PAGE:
Hyderabad, India: “Will the satellite industry be able to survive without the government’s support?” This question was the focus of the symposium “Dimensions and Directions of Earth Observation Systems” and continued to remain the talking point in the panel discussion on “Commercialisation of Remote Sensing Industry.”
The question had come to limelight when GeoEye and DigitalGlobe were awarded the EnhancedView contract by NGA in 2010. Some of the French satellite industry players had expressed disappointment with the government for not providing financial assistance to them. They had expressed fear that the industry may not be able to survive without the government’s backing. The question once again popped up today when Philippe Campenon, Director-Asia Pacific Business Development, Astrium, USA, said, “It’s not easy to survive in the satellite industry if the government is not funding the organisation.” While no one disputed his views, everyone agreed with the fact that the commercial sector has a bright future.
“We see growth in commercial sector,” said Andy Stephenson, Senior Regional Sales Director, Asia, GeoEye, adding, “Satellite images should be freely available to anyone and everyone. However, images should not be free.” The discussion then figured around release of images during natural disasters and the United State’s new space policy. Eve Douglas, Senior Programme Analyst, Office of space commercialisation national oceanic and atmospheric administration, United States, and Prof. Dr Orhan Altan,, President, ISPRS, Turkey, were of the view that the new policy would result in positive growth in this industry.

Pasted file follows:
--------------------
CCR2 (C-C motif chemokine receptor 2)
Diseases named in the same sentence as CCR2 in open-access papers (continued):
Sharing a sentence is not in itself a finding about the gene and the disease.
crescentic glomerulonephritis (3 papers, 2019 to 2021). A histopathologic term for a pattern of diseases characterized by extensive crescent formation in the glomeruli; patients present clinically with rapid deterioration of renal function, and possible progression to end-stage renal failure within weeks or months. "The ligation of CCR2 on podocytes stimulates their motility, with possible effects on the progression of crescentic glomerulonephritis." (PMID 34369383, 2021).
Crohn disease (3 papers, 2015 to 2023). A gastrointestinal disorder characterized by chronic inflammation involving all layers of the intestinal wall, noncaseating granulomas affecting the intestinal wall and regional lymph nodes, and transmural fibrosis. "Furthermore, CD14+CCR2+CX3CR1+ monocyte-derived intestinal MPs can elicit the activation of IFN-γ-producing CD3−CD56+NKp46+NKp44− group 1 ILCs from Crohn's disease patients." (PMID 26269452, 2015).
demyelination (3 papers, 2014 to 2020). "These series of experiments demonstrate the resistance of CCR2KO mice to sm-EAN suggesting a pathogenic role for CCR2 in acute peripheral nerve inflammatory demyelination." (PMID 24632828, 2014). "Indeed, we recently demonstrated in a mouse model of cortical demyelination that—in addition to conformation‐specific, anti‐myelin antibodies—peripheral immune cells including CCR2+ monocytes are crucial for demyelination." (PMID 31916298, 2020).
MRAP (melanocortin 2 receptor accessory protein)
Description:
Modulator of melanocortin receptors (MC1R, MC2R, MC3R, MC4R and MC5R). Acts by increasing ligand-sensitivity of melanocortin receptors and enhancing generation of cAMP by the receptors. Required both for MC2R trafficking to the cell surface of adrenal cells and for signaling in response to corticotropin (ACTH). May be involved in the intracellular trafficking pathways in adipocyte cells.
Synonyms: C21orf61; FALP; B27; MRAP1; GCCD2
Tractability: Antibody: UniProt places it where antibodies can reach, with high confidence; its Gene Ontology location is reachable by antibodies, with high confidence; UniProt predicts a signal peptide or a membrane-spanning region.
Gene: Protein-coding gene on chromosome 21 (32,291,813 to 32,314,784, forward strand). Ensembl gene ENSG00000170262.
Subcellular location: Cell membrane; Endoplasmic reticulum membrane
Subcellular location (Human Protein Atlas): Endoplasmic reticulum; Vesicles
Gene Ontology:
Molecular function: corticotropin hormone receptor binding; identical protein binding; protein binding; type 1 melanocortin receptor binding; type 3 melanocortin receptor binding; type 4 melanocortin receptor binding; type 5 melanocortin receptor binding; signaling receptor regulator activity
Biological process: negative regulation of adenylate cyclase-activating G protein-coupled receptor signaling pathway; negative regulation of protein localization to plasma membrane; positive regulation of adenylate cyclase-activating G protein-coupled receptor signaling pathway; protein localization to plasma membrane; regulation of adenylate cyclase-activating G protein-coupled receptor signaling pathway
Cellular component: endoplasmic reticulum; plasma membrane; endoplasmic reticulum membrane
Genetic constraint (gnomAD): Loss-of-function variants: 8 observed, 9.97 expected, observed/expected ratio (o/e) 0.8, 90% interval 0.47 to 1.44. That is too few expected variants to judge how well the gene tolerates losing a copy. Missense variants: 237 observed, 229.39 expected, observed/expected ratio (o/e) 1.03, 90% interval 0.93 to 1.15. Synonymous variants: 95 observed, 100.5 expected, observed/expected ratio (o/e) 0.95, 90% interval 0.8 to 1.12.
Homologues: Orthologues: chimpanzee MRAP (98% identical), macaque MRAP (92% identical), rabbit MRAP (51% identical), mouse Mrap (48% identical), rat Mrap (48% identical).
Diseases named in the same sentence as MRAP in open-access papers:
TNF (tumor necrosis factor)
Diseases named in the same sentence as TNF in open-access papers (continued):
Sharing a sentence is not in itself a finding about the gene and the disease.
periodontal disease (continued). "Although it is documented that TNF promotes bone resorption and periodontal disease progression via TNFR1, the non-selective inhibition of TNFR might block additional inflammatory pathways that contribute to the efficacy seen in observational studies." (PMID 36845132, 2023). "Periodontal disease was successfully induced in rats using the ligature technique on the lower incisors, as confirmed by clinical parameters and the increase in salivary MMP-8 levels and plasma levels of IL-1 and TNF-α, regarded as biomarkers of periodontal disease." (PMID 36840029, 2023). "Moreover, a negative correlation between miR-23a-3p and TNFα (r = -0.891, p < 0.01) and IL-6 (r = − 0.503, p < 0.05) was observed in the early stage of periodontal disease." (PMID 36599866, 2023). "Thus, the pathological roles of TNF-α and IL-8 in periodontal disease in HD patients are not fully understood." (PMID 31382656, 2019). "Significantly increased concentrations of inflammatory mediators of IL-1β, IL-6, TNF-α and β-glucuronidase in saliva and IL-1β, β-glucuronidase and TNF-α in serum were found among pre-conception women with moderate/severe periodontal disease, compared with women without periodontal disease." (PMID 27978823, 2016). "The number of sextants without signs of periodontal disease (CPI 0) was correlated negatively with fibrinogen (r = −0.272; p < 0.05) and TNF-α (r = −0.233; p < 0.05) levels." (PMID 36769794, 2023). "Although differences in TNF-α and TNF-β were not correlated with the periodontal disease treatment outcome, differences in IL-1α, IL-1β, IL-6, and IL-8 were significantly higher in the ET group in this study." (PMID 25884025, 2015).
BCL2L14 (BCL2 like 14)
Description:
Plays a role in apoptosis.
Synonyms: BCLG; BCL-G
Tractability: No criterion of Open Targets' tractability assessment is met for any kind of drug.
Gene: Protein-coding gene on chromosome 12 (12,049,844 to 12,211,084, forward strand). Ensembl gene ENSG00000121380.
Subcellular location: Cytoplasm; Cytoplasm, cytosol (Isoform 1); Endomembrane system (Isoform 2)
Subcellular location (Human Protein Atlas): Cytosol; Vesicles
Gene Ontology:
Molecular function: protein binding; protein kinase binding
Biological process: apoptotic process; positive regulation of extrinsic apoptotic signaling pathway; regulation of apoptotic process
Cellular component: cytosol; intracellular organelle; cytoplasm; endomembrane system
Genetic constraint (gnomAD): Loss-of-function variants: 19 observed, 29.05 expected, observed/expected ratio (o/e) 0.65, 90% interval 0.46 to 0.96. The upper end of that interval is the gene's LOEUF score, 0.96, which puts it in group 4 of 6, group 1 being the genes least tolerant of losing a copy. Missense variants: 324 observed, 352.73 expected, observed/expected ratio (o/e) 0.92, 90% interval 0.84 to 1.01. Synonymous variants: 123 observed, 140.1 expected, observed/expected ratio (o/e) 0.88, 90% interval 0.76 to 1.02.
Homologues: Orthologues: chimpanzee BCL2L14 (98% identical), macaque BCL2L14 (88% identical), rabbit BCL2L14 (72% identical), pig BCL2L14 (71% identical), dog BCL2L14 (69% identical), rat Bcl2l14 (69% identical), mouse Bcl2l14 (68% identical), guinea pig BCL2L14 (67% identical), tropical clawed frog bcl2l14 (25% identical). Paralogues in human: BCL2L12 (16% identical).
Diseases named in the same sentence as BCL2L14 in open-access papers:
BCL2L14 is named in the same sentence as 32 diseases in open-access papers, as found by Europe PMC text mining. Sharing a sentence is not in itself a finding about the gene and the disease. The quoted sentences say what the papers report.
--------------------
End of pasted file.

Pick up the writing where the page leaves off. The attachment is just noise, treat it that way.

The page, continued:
Prof. Dr Altan was the moderator of the panel which also had Myrna James Yoo, Publisher, Imaging Notes, United States, and Prof. Ian Dowman, Editor-Europe, and First Vice President, ISPRS, Turkey, as its panelist. Prof. Dr Altan also chaired the two sessions of the symposium which witnessed a healthy exchange of ideas. If Prof. Dowman described cloud computing as the future of the geospatial sector, K R Sridhara Murthi, Senior Expert, Office of Advisor to PM Innovation and Public Information Infrastructure, India, focussed on the information and said, “Information is the key for sustainable development.” He then talked about challenges to sustainable development like land degradation, managing water needs etc.
Meanwhile, Terry Moloney, President and CEO, PCI Geomatics, Canada, raised an interesting point when he asked, “The more difficult question we are now facing as an industry is how do we elevate the importance of geospatial technology to government policy makers as this is critical to the future of our world?” The discussion then centred around challenges in data collection and analysis with Dr Ashok Kaushal, Senior Divisional Director, Enterprise Geospatial and Defense Solutions, Rolta India Limited, explaining the Geoimaging Accelerator (GXL). The day ended with speakers agreeing that the industry is going through a challenging phase but is geared up for the challenge.
Source: Our Correspondent